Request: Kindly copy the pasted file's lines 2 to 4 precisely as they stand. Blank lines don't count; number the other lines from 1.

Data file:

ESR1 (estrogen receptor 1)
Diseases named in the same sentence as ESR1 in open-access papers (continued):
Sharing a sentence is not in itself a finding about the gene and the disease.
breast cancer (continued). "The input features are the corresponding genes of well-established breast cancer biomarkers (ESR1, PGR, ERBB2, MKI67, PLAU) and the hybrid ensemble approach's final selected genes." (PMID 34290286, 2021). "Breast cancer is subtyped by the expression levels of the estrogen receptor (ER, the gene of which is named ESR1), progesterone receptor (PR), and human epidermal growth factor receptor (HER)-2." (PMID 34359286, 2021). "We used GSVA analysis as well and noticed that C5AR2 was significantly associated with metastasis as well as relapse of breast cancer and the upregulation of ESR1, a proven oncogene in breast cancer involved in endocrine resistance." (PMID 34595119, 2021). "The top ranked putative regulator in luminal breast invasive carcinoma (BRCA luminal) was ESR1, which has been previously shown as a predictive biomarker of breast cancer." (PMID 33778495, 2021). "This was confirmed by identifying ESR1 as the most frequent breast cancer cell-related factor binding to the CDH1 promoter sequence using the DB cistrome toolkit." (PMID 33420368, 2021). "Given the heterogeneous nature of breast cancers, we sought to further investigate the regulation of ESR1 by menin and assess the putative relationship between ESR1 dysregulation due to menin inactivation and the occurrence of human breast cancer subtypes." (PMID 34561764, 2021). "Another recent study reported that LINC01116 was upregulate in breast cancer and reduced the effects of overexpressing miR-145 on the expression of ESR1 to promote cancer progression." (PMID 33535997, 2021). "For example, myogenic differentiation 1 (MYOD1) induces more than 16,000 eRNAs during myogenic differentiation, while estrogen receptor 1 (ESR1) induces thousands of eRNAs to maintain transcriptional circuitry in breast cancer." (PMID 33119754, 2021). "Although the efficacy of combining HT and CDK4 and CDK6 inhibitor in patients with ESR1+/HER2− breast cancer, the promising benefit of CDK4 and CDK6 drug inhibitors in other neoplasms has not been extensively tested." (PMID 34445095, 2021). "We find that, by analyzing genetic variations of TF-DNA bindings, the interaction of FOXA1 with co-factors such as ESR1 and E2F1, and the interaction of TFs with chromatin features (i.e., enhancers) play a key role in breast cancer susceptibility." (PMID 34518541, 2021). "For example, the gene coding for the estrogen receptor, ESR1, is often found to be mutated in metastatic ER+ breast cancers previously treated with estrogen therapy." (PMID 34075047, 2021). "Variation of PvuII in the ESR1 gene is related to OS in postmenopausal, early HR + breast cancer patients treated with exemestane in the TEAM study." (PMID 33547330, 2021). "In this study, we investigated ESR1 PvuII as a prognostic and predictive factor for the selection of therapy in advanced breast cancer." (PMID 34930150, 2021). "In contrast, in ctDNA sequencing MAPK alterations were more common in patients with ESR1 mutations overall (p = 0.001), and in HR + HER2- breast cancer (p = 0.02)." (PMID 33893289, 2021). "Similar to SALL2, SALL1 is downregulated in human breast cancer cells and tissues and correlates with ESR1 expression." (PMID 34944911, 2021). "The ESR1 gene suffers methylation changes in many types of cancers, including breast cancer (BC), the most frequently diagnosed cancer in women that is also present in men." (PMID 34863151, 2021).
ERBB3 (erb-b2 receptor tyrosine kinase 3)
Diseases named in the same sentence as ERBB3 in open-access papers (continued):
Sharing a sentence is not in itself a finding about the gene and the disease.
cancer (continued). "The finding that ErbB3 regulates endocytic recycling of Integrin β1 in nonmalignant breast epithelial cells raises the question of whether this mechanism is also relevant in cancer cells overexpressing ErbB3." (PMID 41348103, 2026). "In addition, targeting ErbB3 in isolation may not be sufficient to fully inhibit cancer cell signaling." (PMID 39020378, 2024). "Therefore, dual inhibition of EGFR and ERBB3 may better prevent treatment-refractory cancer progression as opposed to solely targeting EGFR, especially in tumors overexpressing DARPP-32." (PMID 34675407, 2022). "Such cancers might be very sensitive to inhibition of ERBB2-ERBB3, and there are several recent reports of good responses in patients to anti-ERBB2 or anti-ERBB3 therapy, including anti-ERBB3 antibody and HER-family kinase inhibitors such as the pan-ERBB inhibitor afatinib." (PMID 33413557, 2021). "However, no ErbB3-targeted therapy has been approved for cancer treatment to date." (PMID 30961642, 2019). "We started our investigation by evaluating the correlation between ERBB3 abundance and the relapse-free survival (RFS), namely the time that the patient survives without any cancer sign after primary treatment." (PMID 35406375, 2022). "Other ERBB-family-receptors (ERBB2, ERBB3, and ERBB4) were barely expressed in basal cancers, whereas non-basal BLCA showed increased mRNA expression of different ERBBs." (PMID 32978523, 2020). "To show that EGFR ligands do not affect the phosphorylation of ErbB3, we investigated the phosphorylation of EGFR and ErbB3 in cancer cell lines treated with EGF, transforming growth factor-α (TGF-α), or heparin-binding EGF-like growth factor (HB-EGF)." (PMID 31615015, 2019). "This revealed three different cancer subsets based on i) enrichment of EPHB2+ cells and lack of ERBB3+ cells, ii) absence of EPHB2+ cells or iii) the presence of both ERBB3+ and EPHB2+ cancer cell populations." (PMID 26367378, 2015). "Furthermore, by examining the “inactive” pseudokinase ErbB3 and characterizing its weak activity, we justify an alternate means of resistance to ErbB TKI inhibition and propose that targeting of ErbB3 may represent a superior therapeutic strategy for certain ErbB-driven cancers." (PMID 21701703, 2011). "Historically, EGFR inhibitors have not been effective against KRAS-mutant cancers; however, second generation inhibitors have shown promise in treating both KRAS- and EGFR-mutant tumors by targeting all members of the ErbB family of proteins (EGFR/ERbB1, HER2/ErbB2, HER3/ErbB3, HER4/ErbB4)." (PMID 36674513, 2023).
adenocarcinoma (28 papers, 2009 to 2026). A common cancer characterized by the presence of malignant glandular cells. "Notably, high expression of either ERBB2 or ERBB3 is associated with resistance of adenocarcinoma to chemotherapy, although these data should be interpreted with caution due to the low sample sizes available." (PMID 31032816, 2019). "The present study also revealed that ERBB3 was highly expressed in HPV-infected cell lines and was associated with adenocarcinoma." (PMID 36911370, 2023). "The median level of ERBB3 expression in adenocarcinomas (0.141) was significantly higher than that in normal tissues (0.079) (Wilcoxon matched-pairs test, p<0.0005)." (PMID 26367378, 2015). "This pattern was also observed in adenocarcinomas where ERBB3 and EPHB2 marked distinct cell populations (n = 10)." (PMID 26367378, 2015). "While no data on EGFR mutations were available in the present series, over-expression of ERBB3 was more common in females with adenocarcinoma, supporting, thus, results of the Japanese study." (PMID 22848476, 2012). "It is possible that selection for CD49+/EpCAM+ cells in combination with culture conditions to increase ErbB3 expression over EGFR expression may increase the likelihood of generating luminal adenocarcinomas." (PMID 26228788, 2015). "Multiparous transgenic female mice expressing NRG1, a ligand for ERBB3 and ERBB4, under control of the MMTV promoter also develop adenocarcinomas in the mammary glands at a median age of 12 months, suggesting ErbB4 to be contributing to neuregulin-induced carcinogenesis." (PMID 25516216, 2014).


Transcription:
Diseases named in the same sentence as ESR1 in open-access papers (continued):
Sharing a sentence is not in itself a finding about the gene and the disease.
breast cancer (continued). "The input features are the corresponding genes of well-established breast cancer biomarkers (ESR1, PGR, ERBB2, MKI67, PLAU) and the hybrid ensemble approach's final selected genes." (PMID 34290286, 2021). "Breast cancer is subtyped by the expression levels of the estrogen receptor (ER, the gene of which is named ESR1), progesterone receptor (PR), and human epidermal growth factor receptor (HER)-2." (PMID 34359286, 2021). "We used GSVA analysis as well and noticed that C5AR2 was significantly associated with metastasis as well as relapse of breast cancer and the upregulation of ESR1, a proven oncogene in breast cancer involved in endocrine resistance." (PMID 34595119, 2021). "The top ranked putative regulator in luminal breast invasive carcinoma (BRCA luminal) was ESR1, which has been previously shown as a predictive biomarker of breast cancer." (PMID 33778495, 2021). "This was confirmed by identifying ESR1 as the most frequent breast cancer cell-related factor binding to the CDH1 promoter sequence using the DB cistrome toolkit." (PMID 33420368, 2021). "Given the heterogeneous nature of breast cancers, we sought to further investigate the regulation of ESR1 by menin and assess the putative relationship between ESR1 dysregulation due to menin inactivation and the occurrence of human breast cancer subtypes." (PMID 34561764, 2021). "Another recent study reported that LINC01116 was upregulate in breast cancer and reduced the effects of overexpressing miR-145 on the expression of ESR1 to promote cancer progression." (PMID 33535997, 2021). "For example, myogenic differentiation 1 (MYOD1) induces more than 16,000 eRNAs during myogenic differentiation, while estrogen receptor 1 (ESR1) induces thousands of eRNAs to maintain transcriptional circuitry in breast cancer." (PMID 33119754, 2021). "Although the efficacy of combining HT and CDK4 and CDK6 inhibitor in patients with ESR1+/HER2− breast cancer, the promising benefit of CDK4 and CDK6 drug inhibitors in other neoplasms has not been extensively tested." (PMID 34445095, 2021). "We find that, by analyzing genetic variations of TF-DNA bindings, the interaction of FOXA1 with co-factors such as ESR1 and E2F1, and the interaction of TFs with chromatin features (i.e., enhancers) play a key role in breast cancer susceptibility." (PMID 34518541, 2021). "For example, the gene coding for the estrogen receptor, ESR1, is often found to be mutated in metastatic ER+ breast cancers previously treated with estrogen therapy." (PMID 34075047, 2021). "Variation of PvuII in the ESR1 gene is related to OS in postmenopausal, early HR + breast cancer patients treated with exemestane in the TEAM study." (PMID 33547330, 2021). "In this study, we investigated ESR1 PvuII as a prognostic and predictive factor for the selection of therapy in advanced breast cancer." (PMID 34930150, 2021). "In contrast, in ctDNA sequencing MAPK alterations were more common in patients with ESR1 mutations overall (p = 0.001), and in HR + HER2- breast cancer (p = 0.02)." (PMID 33893289, 2021). "Similar to SALL2, SALL1 is downregulated in human breast cancer cells and tissues and correlates with ESR1 expression." (PMID 34944911, 2021). "The ESR1 gene suffers methylation changes in many types of cancers, including breast cancer (BC), the most frequently diagnosed cancer in women that is also present in men." (PMID 34863151, 2021).